World Bank chief executive officer Kristalina Georgieva on Wednesday said they have no time to lose but act to accelerate adaptation for protecting the loss of lives and livelihoods with a more resilient world in place.
‘Time isn’t our friend. We’ve no minute to lose. We ought to accelerate adaptation. This is what our Commission is determined to do,’ she said while addressing the inaugural session of the ‘Dhaka Meeting of the Global Commission on Adaptation’ at Hotel Intercontinental.
Appreciating Bangladesh’s achievements since independence, the WB CEO said the country has proven the most important message that development is the best resilience builder.
‘Thank you (Prime Minister Sheikh Hasina) for leading the world on adaptation,’ said Georgieva mentioning that she was dreaming of this moment to come to Bangladesh since she was in high school and the country got its independence.
Prime minister Sheikh Hasina inaugurated the event. Marshall Island president Hilda Heine, chair of the commission and former UN secretary general Ban Ki-moon, foreign minister AK Abdul Momen and environment, forests and climate change minister Md Shahab Uddin also spoke on the occasion.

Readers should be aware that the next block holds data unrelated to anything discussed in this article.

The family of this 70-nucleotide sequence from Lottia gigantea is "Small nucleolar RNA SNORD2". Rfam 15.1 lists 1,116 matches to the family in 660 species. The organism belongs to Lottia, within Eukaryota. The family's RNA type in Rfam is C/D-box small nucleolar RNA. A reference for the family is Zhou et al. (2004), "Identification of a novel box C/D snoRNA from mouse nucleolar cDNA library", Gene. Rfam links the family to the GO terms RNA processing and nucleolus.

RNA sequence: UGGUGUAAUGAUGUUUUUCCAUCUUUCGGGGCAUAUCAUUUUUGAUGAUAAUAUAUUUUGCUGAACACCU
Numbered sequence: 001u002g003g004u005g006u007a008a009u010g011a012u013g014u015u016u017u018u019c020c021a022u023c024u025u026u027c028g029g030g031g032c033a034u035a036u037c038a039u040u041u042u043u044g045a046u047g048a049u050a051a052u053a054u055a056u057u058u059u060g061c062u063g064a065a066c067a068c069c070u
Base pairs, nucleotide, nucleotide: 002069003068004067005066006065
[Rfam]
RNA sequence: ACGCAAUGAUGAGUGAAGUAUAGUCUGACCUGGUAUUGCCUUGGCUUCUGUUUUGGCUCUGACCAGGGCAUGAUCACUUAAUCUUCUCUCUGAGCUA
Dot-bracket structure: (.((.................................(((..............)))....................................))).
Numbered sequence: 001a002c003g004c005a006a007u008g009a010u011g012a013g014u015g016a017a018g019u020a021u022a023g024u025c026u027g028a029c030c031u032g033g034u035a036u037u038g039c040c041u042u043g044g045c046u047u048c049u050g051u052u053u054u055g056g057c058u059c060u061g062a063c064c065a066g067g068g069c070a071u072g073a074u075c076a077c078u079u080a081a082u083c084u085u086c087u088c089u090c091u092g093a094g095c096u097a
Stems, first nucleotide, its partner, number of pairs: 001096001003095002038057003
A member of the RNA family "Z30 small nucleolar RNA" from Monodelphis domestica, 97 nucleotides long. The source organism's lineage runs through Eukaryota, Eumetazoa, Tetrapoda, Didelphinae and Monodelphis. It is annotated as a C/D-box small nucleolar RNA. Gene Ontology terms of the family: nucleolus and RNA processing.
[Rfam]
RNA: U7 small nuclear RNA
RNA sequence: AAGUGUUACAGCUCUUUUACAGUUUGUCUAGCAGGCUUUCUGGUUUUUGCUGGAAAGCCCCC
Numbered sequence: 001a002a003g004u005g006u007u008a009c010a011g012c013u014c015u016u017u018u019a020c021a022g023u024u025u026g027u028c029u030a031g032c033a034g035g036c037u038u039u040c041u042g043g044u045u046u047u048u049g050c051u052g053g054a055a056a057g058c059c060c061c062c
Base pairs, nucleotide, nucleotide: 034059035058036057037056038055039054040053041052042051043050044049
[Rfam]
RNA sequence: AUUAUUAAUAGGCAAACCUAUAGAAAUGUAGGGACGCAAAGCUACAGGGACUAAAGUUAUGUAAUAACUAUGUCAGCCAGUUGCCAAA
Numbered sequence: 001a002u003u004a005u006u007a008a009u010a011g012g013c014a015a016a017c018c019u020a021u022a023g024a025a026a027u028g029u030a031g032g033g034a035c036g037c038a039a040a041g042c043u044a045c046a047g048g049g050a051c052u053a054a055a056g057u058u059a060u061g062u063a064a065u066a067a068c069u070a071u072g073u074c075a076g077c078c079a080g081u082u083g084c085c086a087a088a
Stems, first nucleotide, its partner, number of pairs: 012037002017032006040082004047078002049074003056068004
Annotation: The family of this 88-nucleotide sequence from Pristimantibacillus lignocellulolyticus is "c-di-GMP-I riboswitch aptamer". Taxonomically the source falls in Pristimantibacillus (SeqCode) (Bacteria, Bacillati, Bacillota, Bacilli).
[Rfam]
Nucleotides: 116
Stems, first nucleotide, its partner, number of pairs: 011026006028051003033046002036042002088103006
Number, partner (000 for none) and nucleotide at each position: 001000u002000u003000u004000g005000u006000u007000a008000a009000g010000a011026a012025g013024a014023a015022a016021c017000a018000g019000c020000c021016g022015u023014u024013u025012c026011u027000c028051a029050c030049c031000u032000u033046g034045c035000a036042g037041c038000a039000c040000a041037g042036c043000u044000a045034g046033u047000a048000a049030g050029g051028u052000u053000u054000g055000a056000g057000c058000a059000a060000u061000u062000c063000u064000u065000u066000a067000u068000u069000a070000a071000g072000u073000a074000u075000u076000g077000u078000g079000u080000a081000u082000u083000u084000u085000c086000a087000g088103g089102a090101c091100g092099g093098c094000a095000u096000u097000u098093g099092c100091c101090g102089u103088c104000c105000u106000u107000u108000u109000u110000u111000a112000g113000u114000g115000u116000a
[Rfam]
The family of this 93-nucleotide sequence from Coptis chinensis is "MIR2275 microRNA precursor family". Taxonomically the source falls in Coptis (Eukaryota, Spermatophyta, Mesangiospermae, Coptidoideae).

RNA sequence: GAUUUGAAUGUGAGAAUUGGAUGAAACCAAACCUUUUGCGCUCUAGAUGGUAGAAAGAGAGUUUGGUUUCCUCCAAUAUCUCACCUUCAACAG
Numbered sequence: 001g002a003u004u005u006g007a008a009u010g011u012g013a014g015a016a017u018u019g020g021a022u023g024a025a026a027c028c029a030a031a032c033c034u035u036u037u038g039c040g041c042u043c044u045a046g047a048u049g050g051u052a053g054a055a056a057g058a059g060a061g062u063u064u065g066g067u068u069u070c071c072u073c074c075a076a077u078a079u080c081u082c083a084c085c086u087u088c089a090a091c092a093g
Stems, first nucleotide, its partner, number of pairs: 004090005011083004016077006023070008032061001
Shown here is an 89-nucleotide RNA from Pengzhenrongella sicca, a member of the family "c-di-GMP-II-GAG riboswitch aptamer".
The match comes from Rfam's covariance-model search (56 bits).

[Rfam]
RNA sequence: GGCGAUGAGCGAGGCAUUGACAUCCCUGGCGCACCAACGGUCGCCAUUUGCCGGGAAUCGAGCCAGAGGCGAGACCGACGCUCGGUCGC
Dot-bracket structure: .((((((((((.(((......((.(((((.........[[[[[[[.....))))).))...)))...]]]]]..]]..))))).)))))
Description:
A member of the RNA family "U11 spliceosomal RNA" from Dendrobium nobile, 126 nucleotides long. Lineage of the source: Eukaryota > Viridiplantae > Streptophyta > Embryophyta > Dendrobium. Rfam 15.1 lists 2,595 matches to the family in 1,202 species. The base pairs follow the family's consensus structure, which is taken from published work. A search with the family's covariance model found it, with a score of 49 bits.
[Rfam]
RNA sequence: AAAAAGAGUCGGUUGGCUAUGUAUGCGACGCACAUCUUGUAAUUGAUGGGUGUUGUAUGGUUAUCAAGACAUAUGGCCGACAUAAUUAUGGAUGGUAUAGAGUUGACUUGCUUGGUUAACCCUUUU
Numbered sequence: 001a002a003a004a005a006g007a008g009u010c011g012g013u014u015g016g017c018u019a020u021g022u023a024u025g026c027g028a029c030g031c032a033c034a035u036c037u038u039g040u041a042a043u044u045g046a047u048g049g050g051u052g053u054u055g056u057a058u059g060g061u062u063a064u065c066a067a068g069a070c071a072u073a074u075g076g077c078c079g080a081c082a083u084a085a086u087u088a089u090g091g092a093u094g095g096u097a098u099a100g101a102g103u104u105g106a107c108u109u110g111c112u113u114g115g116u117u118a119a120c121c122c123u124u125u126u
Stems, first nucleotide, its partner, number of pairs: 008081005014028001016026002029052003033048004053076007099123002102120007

Georgieva said she has admired the remarkable success since 1972 noting that per capita income has gone up from $100 to $1,500, and Bangladesh is well on track by 2030 to bring poverty down to under 3 per cent.
‘It’s a country with high population density. It has managed to bring down population growth by mostly empowering women bringing girls school and creating jobs,’ she said adding that development is the best resilience builder.
Georgieva said she is very impressed by what Bangladesh has demonstrated to the rest of the world, despite its own problems, it can show compassion to those who are fleeing for their lives (Rohingyas).
‘I very humbly want to say thank you (Sheikh Hasina). You’re an example for the world to follow,’ she said giving a look at prime minister Hasina.
Justifying the convening of the meeting in Dhaka, Georgieva said it is the epicentre what climate risks mean and also how action can make people protected against climate risks.
Bangladesh was ranked number one economy at risk of climate change by the climate change vulnerability index in 2014.
‘But it’s a source of place where early warning system bringing people to safety. We’ve seen incredible ingenuity in dealing with climate change,’ she said.
Georgieva said she used to tell a story everywhere is how the communities of Bangladesh came up with very smart adaptation measures from switching chickens to ducks because when floods come chickens die, ducks swim. ‘We at the Bank are very proud to be your partner.’
She said there will be at least four dollars of benefits from preventing higher damage against every dollar investment.
On Tuesday, the World Bank chief executive officer said Bangladesh has shown the world what can be done through disaster preparedness and adaptation despite being extremely vulnerable to climate change